The Chang group reported a different kind of Hg(II) indicator that takes advantage of selective direct mercuration to the ortho-position of the phenol subunit present in dichlorofluorescein, 45.38 Support for this sensing mechanism, shown in Scheme 19, came by comparing the NMR and fluorescence spectra of the proposed product of the reaction, the mercury derivative 46, with those obtained from a sample prepared by direct synthesis.
The ability of indicator 45 to signal the presence of mercury(II) was investigated by adding Hg(II) ions to a solution of 45 in H2O–DMSO (90: 10) at pH 5.0 in the presence of 10 mM of an acetate buffer. Under these conditions, the two absorption bands (475 and 505 nm) ascribed to 45 were found to decrease gradually in intensity and to undergo a red-shift to 483 and 533 nm, respectively. Likewise, a strong emission band at 528 nm was observed upon irradiation at 470 nm. The Hg(II) selectivity was investigated by monitoring the extent of quenching efficiency (Io/I at 528 nm) observed upon the addition of 10 equiv. of various metals ions to a solution of 45 (10 μM in H2O–DMSO (90: 10) at pH 5.0 with 10 mM acetate buffer). Under these conditions, Hg(II) was found to be highly efficient as a quencher (quenching efficiency > 1900), whereas all other cations tested (Na+, K+ Mg2+ Ca2+, Co2+, Ni2+, Cu2+, Zn2+, Ag+, Pb2+, and Cd2+) proved ineffectual. More importantly, the change in signal produced by Hg(II) was fairly rapid, being complete within 10 min. In contrast, no response for other metal ions, including Ag(I), Cd(II), and Pb(II), was seen within 24 h. Based on these and related measurements, a detection limit of 7.5 μM was calculated.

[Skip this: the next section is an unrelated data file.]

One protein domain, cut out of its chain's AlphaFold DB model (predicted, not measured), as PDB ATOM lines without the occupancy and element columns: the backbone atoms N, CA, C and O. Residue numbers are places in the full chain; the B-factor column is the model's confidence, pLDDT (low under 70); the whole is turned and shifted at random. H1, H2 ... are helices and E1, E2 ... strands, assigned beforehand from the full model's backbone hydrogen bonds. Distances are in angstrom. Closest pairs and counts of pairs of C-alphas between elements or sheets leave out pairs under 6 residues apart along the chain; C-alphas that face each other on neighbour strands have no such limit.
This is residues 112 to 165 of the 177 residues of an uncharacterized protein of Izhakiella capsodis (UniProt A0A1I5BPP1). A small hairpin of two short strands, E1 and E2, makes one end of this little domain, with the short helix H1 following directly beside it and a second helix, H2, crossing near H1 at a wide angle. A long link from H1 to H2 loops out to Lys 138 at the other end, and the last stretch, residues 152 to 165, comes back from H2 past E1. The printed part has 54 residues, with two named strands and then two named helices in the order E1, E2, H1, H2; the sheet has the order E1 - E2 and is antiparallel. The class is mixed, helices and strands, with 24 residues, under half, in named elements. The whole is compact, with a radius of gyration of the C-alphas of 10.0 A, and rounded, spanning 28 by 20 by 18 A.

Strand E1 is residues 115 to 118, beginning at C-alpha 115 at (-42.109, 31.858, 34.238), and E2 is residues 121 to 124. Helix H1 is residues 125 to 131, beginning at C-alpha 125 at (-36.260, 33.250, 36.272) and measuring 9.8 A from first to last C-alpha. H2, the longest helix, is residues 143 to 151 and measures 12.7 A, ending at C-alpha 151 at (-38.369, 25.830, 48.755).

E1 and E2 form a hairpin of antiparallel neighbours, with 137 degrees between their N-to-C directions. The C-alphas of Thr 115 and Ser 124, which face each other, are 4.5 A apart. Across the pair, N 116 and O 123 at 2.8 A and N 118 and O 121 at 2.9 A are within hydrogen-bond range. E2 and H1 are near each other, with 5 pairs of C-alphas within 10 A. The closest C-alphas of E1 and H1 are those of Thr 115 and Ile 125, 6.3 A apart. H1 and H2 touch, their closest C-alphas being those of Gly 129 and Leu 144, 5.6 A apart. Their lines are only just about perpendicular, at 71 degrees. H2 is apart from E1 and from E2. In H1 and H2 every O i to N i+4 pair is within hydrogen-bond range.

In 2007, the Kim group reported a more sensitive Hg(II) indicator.39 This system, 47 (Scheme 20), was obtained by combining a visible azobenzene group with a guanidium-forming reaction group to obtain the thiourea derivative. Treatment with Hg(II) was thus expected to produce 48, a proposal supported by an independent synthesis of 48. Actual sensing experiments were conducted in DMSO–H2O (80: 20, v/v) at room temperature. When 1 equiv. of various metal ions, Al3+, Pb2+, Hg2+, Zn2+, Cu2+, Cd2+, Co2+, Ca2+, Ba2+, Sr2+, Mg2+, K+, Na+, and Cs+, was added to 48 (20 μM), it was found that only the Hg(II) ions induced a spectral change, specifically a blue-shift in the absorbance maximum from 486 nm to 406 nm. This produced a visual color change (from red to yellow) and allowed a detection limit of 1 μM to be calculated. Under dilute conditions, the sensing reaction proved fast enough to be complete in under 1 min.